UCITS V challenges and opportunities for the investment industry

UCITS V will bring forward challenges and opportunities for both asset servicing and asset management companies.

Setting up and running a sub-custodian network, which has always been challenging, has become increasingly complex, particularly as there is no harmonised approach among Member States regarding the conditions applicable to this delegation and its on-going monitoring.

The proposed rules governing remuneration will ensure compensation of senior management, risk and controls functions is consistent with the UCITS risk management and profile.

Regarding the harmonised sanctions regime, member states will have to compile a list of minimum penalties for three types of offences (1) fund authorisation (2) fund operational (3) reporting rules. The penalties shall range from a public warning to a temporary suspension and fines.

These rules have been included in the Directive on Alternative Investment Fund Managers (AIFMD) which governs alternative investment funds. 

Asset servicing firms


UCITS V’s new regime for depositaries will certainly impact the fund custodian service offering. The increase of duties and responsibilities will require a stronger controls framework and related processes which may have an impact on custodian’s fee schedules, especially for SICAV and complex UCITS. As a result, competition will potentially increase whereas some actors may decide to focus on more secure markets and assets, leaving global covering actors a competitive advantage.

The depositary’s due diligence obligations on sub-custodians will require asset servicing banks to increase monitoring on regulatory responsibilities and mitigate risk, meaning that the initial and on-going due diligence processes, including on counterparties outside the depositary network, must be reviewed.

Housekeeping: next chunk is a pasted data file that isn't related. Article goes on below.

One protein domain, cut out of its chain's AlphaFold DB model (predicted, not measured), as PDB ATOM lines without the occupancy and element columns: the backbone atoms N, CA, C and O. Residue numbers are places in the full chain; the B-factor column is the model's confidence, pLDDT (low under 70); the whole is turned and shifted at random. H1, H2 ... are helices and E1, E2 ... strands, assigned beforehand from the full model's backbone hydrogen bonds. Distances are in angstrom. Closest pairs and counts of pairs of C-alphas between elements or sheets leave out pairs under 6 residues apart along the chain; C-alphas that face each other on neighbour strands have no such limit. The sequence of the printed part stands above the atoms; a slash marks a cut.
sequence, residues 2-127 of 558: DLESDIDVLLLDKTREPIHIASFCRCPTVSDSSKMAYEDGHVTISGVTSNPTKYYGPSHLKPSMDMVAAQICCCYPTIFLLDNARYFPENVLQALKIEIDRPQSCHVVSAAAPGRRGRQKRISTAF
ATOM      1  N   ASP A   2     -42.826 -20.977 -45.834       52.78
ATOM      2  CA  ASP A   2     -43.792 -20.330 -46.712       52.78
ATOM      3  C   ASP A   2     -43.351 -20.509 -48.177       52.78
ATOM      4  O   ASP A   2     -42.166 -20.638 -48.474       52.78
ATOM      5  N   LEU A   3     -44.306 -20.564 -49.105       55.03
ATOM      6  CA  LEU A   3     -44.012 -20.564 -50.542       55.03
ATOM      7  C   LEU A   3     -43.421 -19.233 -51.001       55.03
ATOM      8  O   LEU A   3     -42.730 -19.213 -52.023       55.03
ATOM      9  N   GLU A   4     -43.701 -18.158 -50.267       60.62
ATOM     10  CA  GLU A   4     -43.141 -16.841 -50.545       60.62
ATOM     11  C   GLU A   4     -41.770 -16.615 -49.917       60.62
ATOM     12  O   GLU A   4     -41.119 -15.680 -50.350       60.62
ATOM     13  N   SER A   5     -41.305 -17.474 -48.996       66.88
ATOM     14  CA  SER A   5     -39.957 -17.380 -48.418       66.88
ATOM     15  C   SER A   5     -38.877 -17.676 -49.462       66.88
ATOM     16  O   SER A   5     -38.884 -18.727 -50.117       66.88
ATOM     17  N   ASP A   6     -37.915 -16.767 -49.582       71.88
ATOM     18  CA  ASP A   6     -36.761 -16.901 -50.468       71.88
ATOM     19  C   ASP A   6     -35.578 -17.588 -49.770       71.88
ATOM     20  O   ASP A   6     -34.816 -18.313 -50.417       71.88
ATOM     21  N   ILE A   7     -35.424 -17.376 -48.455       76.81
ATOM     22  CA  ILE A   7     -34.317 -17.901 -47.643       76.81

The fund administration will need to support the AM to implement business conduct policies, monitor breaches and apply sanctions, which will consist in additional compliance monitoring requirements.


As a result of the new depositary regime, actors with the necessary operating strength may gain market share as less sophisticated actors may exit market segments for risk mitigation purposes. This increased market share can be leveraged by depositaries to realise economies of scale and maintain a competitive service fee. For asset servicing firms, UCITS V will increase the opportunity to become the asset manager’s entrusted business partner and advisor in terms of products and service offering and to propose all-in-one asset servicing packages to smaller AM’s.

Asset managers and ManCos


Asset managers will also need to redesign their monitoring processes taking into consideration new depository duties (i.e. contract and reporting between ManCo and CU). Actors operating x-border will be even more impacted as they will need to operate with custodians under different local regulatory regimes.

From a product offering perspective, UCITS V is a good opportunity to review the existing products range and consider further rationalisation, as liability and compliance cost may further increase. As a result, the choice of the investor may be more limited as investment in risky countries may become less viable for asset managers.

Asset managers will also have to implement remuneration policies in line with product risk profile. As a result, a remuneration committee may be required. The implementation of breaches and applicable sanctions monitoring will also require an upgrade of the compliance processes.


UCITS V compliance measures will improve the reputation of the UCITS brand and help the asset manager to further enhance the trust base relationship with their investors. Regulatory readiness implementation could also be an opportunity to serve UCITS and AIF’s with a streamlined infrastructure.

We see a clear momentum for a review of the operating model, especially for managers operating in multiple jurisdictions.

Did you find this useful?